Turning to the facts of this case, we believe that any reasonable trier of fact would conclude that the notice was sent in connection with an attempt to collect a debt. The notice was sent in the same envelope as the collection letter, which the defendants admit was sent for debt-collection purposes. Both the notice and the letter refer to both defendants: Triumph Partnerships, the owner of the defaulted debt, and TAS, the company hired to try to collect it. The only relationship the defendants had with the plaintiffs arose out of Triumph Partnerships' ownership of the plaintiffs' defaulted debt.3 In sum, the defendants would not have sent this combination of materials to the plaintiffs if they had not been attempting to collect a debt.
Accordingly, the district court erred in granting summary judgment to the defendants because of Ms. Ruth's failure to produce extrinsic evidence to satisfy the “in connection with” element of her FDCPA claim. As a matter of law, the letter and notice were sent in connection with an attempt to collect a debt.
2. The “False, Deceptive, or Misleading” Element
As discussed above, 15 U.S.C. § 1692e provides that “[a] debt collector may not use any false, deceptive, or misleading representation or means in connection with the collection of any debt.” The statute specifies sixteen types of conduct that run afoul of this prohibition. In her complaint, Ms. Ruth relied upon two subsections: section 1692e(5), which proscribes “[t]he threat to take any action that cannot legally be taken or that is not intended to be taken,” and section 1692e(10), which prohibits “[t]he use of any false representation or deceptive means to collect or attempt to collect any debt or to obtain information concerning a consumer.”
The notice states that “[t]o the extent permitted by law, we may collect and/or share all the information we obtain in servicing your account.” R.1, Ex. A. It goes on to describe the types of information the defendants might collect and the parties with which it might share that information. Ms. Ruth submits that the notice violates the FDCPA because it implies that the defendants have a legal right to collect and share nonpublic information about the debtor without the debtor's prior consent. In effect, Ms. Ruth claims that the defendants stated in the notice they had the legal authority to disclose nonpublic personal information and then stated that they might, in fact, share such information with other parties. She contends that such information-sharing is illegal under the FDCPA; thus, she argues, the notice is false, in violation of section 1692e(10), and constitutes a threat to take illegal action, in violation of section 1692e(5). In her view, because the notice is objectively and materially false, the district court erred in requiring extrinsic evidence to prove that it was misleading to the unsophisticated consumer.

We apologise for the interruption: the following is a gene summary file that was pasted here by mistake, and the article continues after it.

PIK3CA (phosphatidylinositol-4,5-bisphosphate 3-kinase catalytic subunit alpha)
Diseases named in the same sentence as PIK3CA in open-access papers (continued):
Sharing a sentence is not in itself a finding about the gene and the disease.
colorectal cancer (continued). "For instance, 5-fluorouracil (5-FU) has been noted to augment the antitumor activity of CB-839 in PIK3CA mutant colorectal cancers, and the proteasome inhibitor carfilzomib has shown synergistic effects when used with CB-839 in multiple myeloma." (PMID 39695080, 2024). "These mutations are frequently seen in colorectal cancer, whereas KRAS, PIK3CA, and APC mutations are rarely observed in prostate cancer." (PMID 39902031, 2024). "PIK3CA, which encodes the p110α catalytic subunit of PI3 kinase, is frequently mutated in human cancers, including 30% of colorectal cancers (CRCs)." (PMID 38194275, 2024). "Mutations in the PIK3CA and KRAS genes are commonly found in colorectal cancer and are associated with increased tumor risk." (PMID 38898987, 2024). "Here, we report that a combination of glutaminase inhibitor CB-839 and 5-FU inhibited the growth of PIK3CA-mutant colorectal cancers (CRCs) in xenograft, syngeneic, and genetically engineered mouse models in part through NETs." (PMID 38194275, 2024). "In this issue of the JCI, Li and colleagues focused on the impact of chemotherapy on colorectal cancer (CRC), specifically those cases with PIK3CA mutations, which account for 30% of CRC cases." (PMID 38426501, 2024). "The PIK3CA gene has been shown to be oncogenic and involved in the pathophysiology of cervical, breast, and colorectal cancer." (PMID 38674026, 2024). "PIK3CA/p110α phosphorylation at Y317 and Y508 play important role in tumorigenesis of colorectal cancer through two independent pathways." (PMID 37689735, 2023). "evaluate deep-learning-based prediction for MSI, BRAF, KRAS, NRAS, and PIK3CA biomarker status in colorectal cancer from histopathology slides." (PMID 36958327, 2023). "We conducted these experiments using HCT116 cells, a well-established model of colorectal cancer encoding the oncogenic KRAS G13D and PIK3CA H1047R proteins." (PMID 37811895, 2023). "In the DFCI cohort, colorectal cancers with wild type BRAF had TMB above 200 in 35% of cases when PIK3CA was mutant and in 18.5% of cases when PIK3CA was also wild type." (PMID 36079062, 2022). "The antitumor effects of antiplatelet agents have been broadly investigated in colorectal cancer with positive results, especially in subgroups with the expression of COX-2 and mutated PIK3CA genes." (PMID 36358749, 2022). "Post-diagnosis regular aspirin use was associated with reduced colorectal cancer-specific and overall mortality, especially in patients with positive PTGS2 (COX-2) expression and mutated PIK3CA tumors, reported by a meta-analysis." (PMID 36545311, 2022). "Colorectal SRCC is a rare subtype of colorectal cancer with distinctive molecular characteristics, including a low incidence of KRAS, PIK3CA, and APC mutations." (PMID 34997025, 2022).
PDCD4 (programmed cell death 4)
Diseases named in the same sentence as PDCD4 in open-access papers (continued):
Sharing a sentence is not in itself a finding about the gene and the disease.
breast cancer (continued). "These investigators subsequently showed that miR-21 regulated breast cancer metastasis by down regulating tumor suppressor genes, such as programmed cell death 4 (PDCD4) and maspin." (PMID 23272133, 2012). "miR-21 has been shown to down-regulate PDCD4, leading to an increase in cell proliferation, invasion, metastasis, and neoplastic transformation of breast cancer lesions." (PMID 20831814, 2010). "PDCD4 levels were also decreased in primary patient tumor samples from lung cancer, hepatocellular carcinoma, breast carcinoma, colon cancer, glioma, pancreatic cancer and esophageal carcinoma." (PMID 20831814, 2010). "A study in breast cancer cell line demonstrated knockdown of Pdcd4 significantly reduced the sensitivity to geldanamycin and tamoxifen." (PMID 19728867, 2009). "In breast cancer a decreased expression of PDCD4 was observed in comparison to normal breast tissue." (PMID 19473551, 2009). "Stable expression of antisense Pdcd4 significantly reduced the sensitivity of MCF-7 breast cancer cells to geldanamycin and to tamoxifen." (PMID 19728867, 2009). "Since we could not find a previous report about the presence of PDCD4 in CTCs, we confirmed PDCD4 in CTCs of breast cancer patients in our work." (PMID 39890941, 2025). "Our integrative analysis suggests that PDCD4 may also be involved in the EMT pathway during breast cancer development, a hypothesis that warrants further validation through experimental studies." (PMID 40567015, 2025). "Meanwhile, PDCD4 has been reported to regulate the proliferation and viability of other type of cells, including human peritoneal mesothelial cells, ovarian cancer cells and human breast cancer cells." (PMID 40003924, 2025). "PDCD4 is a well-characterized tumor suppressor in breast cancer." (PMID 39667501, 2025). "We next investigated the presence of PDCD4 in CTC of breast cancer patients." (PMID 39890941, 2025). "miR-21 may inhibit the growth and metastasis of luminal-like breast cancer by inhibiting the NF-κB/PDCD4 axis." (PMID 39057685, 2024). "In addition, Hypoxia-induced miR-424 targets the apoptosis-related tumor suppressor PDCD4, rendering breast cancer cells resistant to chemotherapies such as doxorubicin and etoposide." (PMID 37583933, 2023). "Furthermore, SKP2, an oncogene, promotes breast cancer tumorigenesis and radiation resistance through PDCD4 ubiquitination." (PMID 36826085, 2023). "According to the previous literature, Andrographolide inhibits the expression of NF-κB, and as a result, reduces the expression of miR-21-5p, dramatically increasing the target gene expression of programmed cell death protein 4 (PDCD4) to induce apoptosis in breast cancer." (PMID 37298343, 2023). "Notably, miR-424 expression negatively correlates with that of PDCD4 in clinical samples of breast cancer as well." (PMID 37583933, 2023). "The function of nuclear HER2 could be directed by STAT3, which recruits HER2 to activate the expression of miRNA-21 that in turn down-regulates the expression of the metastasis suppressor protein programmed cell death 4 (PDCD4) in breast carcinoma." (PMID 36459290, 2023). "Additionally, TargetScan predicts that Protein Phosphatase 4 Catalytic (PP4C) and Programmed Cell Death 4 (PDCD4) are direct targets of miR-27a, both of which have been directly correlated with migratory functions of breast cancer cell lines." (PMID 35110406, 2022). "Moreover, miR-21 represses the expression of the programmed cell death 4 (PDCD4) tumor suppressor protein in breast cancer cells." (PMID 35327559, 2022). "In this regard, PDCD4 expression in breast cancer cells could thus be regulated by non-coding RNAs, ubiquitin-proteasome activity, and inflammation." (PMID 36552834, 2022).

We recently considered, and rejected, Ms. Ruth's argument that a false statement automatically violates the FDCPA. In Wahl v. Midland Credit Management, Inc., 556 F.3d 643 (7th Cir.2009), we explained that an FDCPA plaintiff bears the burden of proving that even a false statement would mislead or deceive the unsophisticated consumer:
If a statement would not mislead the unsophisticated consumer, it does not violate the FDCPA-even if it is false in some technical sense. For purposes of § 1692e, then, a statement isn't “false” unless it would confuse the unsophisticated consumer. See Turner [v. J.V.D.B. & Assoc.], 330 F.3d [991, 995 (7th Cir.2003) ] (“[O]ur test for determining whether a debt collector violated § 1692e is objective, turning not on the question of what the debt collector knew but on whether the debt collector's communication would deceive or mislead an unsophisticated, but reasonable, consumer.”). So, while the FDCPA is a strict liability statute-a collector “need not be deliberate, reckless, or even negligent to trigger liability,” Ross v. RJM Acquisitions Funding LLC, 480 F.3d 493, 495 (7th Cir.2007), the state of mind of the reasonable debtor is always relevant. The upshot? Wahl can't win simply by showing that Midland's use of the term “principal balance” is false in a technical sense; she has to show that it would mislead the unsophisticated consumer.
Id. at 645-46. Accord Muha v. Encore Receivable Mgmt., Inc., 558 F.3d 623, 627 (7th Cir.2009); Hahn v. Triumph P'ships LLC, 557 F.3d 755, 757 (7th Cir.2009).
Thus, contrary to Ms. Ruth's arguments, she could not prevail in the district court simply by proving that statements in the notice were false. Whether they were false or not, she had to prove that an unsophisticated consumer would be deceived or misled by them.